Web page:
in order to get the thing soldered to my cufflink face.

You’re complicating things without needing to. T bars can work, but
there’s a reason you don’t see them often on cuff links. They don’t
work well. For one thing, just a tad too short, and they fall out. A
tad too long, and they won’t go in. The backs with their swivel bars
solve this. You can also use a type of solid back that’s more like a
button shape than a T bar. Works better, but still many men would
find tham slightly harder to use, I think.

The hinged version I described is really simple. You’re buying the
whole thing, three seperate parts. The back, the small hinge, and the
rivet pin. All you do is solder on the hinge, which is really simple
to do. Then set the back into it, insert the rivet pin, and peen it
over. This is not hard to do. In addition, it allows you to install
that hinge and be done with all the soldering before you have to deal
with the back itself, which you can put off riveting on until you’re
done with things like stone setting, texturing, antiquing,
polishing, or anything else where an uncluttered back might help you.
These backs really aren’t hard to put on at all, nor complicated, and
they work great, fitting a shirt somewhat better than fixed backs do,
since the cufflink is free to fit itself to the surface of the shirt
cuff, rather than needing to remain at a fixed angle or perpendicular
to the back. One little hint. When they supply the rivet pins for
these, they often supply them fairly work hardened. Some people
might like that for some methods of setting a rivet, but you may wish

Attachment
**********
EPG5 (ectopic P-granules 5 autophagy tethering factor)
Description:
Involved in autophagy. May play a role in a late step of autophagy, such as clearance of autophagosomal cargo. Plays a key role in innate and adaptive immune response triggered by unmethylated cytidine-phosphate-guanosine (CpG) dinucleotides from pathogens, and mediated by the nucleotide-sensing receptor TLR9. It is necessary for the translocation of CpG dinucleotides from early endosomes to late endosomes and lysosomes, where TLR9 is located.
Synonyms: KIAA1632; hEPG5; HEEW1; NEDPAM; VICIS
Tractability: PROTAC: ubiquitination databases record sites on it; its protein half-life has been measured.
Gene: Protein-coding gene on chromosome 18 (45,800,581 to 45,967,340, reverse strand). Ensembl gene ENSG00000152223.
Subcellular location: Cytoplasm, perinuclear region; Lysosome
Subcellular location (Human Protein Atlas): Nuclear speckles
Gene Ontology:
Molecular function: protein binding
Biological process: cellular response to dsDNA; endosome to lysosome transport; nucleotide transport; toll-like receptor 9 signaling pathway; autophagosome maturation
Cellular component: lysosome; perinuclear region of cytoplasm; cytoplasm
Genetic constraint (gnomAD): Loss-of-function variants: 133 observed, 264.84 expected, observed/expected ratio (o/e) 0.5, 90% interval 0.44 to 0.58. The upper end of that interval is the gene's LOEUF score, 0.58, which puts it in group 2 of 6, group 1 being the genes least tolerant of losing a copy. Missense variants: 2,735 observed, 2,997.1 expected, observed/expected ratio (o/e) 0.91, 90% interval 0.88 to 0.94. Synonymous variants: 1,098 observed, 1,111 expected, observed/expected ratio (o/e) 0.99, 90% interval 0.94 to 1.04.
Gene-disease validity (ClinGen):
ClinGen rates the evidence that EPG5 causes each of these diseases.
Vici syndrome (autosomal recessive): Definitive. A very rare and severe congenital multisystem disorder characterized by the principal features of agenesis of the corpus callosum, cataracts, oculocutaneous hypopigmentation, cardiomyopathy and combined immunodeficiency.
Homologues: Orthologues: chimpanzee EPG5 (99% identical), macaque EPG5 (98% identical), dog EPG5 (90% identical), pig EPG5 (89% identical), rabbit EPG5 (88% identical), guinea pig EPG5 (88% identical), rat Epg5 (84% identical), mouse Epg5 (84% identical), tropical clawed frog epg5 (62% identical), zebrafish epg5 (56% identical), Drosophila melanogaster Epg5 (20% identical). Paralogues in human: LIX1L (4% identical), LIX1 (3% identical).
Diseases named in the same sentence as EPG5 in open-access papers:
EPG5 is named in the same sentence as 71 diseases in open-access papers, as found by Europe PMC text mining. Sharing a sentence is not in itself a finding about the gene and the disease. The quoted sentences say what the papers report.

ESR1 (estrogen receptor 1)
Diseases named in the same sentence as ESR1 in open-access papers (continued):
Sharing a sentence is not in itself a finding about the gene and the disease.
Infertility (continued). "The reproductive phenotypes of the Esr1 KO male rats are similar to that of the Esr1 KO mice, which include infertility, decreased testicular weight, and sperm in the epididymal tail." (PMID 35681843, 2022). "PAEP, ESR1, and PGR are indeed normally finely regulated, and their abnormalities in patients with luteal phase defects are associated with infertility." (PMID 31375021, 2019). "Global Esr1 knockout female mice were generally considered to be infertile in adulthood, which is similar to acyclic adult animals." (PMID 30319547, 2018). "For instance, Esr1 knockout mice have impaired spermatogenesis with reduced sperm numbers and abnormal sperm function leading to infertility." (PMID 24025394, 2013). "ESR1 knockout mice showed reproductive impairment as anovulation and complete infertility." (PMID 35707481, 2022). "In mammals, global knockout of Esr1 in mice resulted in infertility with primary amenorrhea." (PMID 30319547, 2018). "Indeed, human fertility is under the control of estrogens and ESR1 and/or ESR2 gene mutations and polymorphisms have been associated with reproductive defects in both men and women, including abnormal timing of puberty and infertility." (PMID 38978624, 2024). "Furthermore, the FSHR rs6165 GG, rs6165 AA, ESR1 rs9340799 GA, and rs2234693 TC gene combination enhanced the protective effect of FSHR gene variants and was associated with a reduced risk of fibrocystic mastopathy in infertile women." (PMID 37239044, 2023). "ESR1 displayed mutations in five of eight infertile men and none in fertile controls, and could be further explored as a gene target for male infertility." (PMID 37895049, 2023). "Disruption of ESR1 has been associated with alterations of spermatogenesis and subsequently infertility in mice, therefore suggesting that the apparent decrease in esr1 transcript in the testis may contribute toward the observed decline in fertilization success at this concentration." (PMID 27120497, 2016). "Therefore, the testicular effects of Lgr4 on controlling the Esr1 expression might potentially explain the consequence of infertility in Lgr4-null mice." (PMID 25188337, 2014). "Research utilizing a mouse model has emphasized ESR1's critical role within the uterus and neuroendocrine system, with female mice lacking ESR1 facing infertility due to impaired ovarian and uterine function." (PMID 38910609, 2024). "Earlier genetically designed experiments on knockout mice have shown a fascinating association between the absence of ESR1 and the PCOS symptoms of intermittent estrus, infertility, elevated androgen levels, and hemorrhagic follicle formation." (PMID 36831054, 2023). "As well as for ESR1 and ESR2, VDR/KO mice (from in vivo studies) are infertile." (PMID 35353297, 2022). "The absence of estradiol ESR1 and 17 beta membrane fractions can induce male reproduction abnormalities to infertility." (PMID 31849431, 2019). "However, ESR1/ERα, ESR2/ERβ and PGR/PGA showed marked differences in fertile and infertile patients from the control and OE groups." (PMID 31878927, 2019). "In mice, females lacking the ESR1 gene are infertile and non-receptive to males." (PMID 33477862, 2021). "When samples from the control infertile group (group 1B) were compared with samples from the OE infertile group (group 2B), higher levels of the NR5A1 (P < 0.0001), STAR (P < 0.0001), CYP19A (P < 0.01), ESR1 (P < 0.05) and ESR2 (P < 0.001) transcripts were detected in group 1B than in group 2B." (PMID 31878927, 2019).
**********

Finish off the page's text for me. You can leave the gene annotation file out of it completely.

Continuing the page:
to anneal them since sometimes they seem a bit too hard. After
annealing you can then rivet them with as simple as a center punch
from each side to flare the ends, or use a riveting hammer or similar
shaped punch for a cleaner look. But it really is quick and easy to
do. Quicker and simpler than making a T bar and getting it to fit
right, especially if you’re not familiar with how cuff links need to
fit. Oh, and when you put these one, orient the hinge so the swivel
bar on the back, when in the open position, is horizontal. The hinge
then lets the cuff link shift up and down, not side to side.

Peter Rowe


#11

Hello Jennifer,

I'm wondering if the easiest thing to do is create a fixed back
kind of like a T-bar? I 

In a word. Yes. Judy in Kansas, where the sun is peeking through the
clouds and the brown thrasher has been vocalizing like crazy. What a
variety of songs!


#12

Jennifer

I am 1000% with Peter on this. I always use only the torpedo rivet
cuff-link back! All you have to solder is a teeny tiny piece on the
back of your creation, making it very easy to do any additional
required work (e.g., coloring). The riveting of the rotation piece
when you are ALL done with EVERYTHING else takes only a few seconds.
It is also an impressive looking back, and, as Peter also mentioned,
it functions best because of the flexibility afforded by the
additional joint!

Janet in Jerusalem